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15 Responses to Cavett or Koppel, You Can Interview Me

  1. I used to watch Dick Cavett’s show all the time. He had so many HUGE stars and often more high-brow guests than many of the other shows.
    I never watched Ted Koppel much.It seemed that the timing was just bad for me when he was on and I wasn’t watching much TV then.My mother, however, enjoyed him greatly.
    You’ll see my choices tomorrow.

    Liked by 2 people

    • jeff7salter says:

      eager to see who you came up with.
      I did not watch Cavett regularly, but whenever I saw him I really liked his whole approach to the interview.
      I’ve (fairly) recently seen a lengthy interview (from years ago) between Koppel and a guy with ALS. I thought it was extremely dignified and enlightening.


  2. jbrayweber says:

    I’m too young (not by much I assure you) to remember Cavett and Koppel. But from your post, I’d say they are excellent choices. I’m on board. I agree with your assessment of today’s interviewers. It’s all about the entertainment and tearing someone down or exposing the skeletons in closets or entertainment. So if its entertainment they want, then I’d love to be interviewed by Jay Leno, Ellen Degeneres or Jimmy Fallon. Yeesss. The shenanigans…

    Liked by 1 person

    • jeff7salter says:

      Well, Jenn, you missed some great stuff from Cavett.
      Yes, today, I’d be afraid to go on a TV show with most of the “talking heads”

      Liked by 1 person

  3. Someone who wouldn’t ask inane questions, then ask , “So, do you still beat your husband?”

    Liked by 2 people

    • jeff7salter says:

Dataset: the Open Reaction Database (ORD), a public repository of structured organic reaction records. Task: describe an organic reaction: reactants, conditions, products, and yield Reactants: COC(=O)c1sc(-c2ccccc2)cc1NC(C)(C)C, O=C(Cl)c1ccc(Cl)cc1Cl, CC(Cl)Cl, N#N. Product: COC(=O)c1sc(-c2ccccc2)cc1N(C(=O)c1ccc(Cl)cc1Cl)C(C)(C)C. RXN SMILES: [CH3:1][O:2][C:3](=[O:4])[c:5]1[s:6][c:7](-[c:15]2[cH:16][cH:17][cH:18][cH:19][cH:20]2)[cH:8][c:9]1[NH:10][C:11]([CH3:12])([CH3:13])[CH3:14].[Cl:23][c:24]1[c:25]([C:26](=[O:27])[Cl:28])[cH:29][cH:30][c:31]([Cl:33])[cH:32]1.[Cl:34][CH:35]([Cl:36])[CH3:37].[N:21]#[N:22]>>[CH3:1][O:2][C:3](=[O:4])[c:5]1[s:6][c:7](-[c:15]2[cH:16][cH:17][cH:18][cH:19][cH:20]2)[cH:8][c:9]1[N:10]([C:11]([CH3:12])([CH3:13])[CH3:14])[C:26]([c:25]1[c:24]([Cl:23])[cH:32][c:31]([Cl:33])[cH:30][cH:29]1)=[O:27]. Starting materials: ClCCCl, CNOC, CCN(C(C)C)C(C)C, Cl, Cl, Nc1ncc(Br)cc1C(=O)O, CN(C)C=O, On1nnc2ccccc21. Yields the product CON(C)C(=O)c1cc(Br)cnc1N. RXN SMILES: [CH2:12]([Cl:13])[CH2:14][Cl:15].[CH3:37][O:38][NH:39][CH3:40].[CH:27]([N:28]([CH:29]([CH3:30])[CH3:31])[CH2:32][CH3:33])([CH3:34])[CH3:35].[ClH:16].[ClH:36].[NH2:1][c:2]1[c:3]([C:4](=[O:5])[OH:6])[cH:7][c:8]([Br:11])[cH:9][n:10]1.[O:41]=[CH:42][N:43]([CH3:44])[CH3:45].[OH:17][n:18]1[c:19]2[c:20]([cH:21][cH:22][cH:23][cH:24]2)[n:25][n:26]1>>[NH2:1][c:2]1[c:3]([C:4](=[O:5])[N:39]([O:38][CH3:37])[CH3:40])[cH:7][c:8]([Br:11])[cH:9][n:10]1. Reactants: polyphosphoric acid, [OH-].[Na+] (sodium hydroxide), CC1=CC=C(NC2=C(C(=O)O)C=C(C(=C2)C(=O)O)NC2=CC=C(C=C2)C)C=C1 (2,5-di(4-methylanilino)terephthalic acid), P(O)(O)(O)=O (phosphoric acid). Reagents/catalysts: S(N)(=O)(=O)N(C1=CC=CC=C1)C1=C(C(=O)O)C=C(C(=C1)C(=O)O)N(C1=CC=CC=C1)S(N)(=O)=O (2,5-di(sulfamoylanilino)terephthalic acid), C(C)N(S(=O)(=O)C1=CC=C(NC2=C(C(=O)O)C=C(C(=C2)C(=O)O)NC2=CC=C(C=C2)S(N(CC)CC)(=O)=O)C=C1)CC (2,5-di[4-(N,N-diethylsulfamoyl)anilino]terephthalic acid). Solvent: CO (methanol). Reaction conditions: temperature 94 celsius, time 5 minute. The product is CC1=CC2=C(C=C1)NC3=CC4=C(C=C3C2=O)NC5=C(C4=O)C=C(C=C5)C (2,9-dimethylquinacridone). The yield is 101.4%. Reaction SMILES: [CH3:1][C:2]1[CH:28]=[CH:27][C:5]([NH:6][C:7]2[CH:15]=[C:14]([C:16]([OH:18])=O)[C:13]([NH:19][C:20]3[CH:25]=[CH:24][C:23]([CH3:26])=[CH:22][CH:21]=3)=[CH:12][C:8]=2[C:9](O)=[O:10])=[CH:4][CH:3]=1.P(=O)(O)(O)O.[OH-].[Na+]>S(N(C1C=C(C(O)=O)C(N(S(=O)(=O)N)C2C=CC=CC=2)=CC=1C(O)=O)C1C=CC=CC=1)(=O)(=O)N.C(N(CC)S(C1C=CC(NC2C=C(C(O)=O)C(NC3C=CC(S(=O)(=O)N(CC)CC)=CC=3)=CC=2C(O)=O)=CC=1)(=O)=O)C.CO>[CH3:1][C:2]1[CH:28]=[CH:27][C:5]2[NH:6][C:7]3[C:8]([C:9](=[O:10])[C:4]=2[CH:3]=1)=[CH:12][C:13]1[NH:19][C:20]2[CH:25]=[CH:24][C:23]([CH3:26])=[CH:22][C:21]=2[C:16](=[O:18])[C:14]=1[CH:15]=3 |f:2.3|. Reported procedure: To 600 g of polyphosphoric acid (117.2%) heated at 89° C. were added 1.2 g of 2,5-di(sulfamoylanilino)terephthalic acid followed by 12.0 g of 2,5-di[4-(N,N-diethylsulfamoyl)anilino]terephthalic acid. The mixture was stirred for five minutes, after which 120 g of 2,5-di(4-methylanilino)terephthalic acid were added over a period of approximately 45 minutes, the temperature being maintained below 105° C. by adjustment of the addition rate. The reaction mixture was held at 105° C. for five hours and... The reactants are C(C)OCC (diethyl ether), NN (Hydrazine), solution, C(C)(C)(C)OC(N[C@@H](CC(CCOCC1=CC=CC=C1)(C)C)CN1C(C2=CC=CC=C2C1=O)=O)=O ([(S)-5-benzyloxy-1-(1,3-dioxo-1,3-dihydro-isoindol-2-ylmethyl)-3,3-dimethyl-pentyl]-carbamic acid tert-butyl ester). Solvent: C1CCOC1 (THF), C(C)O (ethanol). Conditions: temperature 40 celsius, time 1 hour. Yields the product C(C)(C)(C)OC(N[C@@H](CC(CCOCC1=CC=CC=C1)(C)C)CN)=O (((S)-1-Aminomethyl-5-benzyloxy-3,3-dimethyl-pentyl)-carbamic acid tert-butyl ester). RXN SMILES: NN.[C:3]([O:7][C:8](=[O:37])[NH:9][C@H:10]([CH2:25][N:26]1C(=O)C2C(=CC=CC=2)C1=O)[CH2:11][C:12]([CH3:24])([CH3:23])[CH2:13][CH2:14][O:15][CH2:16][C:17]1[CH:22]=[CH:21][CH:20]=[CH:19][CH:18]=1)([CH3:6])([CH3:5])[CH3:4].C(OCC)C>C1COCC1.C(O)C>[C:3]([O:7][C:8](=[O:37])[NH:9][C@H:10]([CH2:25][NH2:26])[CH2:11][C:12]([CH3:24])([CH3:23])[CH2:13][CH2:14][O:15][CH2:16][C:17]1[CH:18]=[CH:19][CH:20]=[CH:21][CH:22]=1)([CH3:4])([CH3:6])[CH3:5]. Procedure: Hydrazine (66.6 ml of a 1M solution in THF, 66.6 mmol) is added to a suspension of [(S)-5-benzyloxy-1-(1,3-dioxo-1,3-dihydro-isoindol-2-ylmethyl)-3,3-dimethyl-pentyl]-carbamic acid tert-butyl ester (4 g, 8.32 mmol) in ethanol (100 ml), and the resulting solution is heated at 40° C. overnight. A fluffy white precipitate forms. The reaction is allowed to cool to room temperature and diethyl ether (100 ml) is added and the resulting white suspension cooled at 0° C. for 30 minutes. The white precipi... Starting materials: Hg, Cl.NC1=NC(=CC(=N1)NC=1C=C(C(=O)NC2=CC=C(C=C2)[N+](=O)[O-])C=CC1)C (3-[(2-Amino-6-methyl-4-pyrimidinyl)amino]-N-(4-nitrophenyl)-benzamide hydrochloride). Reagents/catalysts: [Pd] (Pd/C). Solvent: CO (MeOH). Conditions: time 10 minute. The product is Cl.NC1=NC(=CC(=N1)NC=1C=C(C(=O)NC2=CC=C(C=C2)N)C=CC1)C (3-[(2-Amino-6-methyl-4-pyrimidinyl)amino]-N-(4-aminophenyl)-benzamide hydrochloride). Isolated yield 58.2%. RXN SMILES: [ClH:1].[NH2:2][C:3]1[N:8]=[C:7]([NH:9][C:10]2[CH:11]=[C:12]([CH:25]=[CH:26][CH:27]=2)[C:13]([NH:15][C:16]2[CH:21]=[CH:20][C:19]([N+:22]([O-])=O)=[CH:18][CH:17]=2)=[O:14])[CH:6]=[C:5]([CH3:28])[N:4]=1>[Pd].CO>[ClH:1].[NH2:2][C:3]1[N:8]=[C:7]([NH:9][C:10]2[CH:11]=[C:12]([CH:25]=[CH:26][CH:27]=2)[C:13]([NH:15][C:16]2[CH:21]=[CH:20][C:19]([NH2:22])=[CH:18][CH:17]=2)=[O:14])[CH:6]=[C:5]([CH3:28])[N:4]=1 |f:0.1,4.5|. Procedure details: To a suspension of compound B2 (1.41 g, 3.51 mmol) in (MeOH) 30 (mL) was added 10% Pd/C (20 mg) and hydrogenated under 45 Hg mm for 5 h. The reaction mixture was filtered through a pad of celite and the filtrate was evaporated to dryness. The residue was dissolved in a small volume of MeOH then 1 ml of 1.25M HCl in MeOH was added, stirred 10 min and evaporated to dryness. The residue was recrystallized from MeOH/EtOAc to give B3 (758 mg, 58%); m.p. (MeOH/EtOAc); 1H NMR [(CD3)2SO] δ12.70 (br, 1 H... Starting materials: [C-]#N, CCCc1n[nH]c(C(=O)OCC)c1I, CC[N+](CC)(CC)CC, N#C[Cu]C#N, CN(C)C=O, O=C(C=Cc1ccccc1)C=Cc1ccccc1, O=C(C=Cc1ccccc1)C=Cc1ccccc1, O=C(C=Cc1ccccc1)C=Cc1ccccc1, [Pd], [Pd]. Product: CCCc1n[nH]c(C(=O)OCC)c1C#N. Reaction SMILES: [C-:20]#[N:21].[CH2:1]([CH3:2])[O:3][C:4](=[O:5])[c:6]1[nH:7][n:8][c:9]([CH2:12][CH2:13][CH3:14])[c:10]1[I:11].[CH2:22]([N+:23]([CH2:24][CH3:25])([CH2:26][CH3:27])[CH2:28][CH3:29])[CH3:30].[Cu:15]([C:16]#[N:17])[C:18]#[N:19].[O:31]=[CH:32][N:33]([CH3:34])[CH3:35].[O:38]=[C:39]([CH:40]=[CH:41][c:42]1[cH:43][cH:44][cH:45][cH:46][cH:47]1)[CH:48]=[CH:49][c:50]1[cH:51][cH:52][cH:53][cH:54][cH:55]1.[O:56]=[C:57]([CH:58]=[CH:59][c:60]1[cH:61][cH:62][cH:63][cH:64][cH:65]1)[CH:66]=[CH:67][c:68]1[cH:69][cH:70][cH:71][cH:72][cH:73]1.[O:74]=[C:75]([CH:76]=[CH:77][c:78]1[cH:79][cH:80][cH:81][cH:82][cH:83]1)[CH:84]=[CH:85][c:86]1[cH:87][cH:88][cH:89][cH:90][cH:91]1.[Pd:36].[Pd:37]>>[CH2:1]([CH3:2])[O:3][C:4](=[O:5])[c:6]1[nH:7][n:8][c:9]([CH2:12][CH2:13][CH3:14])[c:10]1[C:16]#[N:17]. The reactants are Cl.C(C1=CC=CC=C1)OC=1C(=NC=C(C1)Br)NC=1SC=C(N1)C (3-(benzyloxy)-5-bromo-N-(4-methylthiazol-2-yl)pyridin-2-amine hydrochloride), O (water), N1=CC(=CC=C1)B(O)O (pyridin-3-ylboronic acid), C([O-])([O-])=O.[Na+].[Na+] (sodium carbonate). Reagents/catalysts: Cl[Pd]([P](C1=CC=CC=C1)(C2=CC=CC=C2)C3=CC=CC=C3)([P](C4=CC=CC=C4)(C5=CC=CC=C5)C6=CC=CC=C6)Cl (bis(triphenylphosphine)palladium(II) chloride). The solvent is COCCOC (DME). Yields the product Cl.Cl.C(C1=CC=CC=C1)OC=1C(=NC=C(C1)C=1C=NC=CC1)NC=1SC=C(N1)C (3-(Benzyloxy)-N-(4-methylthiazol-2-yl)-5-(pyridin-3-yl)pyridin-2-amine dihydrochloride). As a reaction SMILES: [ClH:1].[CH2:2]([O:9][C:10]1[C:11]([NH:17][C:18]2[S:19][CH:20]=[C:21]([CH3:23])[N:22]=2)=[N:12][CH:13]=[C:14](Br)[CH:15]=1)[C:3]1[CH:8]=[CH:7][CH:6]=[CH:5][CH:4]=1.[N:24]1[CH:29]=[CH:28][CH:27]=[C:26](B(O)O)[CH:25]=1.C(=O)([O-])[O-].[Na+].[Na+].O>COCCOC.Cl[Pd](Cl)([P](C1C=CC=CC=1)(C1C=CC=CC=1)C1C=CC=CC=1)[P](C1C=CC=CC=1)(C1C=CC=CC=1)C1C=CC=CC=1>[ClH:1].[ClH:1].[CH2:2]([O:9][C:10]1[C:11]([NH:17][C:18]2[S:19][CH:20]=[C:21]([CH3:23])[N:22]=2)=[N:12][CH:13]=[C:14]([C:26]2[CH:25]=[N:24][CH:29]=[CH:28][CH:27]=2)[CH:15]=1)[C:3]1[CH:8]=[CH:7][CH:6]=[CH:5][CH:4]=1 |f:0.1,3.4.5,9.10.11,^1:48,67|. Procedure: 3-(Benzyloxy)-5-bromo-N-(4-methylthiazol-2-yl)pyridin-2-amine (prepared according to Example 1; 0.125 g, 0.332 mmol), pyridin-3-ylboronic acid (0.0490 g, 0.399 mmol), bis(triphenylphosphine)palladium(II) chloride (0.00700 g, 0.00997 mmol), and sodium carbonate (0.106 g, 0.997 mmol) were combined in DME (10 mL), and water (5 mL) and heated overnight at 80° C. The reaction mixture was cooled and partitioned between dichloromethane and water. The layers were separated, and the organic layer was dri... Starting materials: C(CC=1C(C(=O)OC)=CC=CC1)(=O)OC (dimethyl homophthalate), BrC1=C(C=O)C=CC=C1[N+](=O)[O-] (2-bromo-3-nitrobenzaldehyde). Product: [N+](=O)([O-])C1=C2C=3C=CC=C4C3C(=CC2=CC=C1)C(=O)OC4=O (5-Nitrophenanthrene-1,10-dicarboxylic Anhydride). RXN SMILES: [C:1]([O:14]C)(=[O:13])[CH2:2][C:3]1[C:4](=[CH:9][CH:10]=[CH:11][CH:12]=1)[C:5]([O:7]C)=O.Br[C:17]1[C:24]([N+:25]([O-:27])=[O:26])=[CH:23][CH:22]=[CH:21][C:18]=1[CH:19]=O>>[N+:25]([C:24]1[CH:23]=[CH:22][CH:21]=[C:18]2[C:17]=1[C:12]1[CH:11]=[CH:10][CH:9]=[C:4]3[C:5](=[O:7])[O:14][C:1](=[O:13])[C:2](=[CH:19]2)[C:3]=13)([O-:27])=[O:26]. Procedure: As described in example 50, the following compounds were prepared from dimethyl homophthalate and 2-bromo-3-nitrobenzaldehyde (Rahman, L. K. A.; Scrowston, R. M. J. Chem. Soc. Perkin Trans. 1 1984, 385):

Ha. Yeah, Grocho was a great interviewer… but that was a totally diff. kind of interview. Not one designed to solicit information or enlightenment, but rather to envelope the subject among a larger entertainment


  4. Patricia Kiyono says:

    I remember Dick Cavett – vaguely. I think he was on while I was walking home from school. By the time I got home the show was almost over. Ted Koppel was on quite late at night, as I recall, so I only saw the clips they showed during commercials. But from those glimpses, I agree – Cavett was more light-hearted and Koppel was more serious. So you’d probably discuss your comedies with Cavett and your WWII books with Koppell.

    Liked by 1 person

  5. Joselyn says:

    I vaguely remember Ted Koppel. He seemed to take his work seriously.

    Liked by 1 person

    • jeff7salter says:

      definitely NOT a party guy. Yet he was something who made me believe I could trust him and I never got the impression he was pushing himself into the forefront of the interview.

      Liked by 2 people

  6. I have heard both those names before but do not ever recall watching them.

    Liked by 1 person

  7. Janet Butler says:

    How about Charlie Rose? Supposedly he’s one of the best and most sympathetic/sincere interviewers out there.

    Liked by 1 person

  8. Charlie Rose might be my choice.

    Liked by 1 person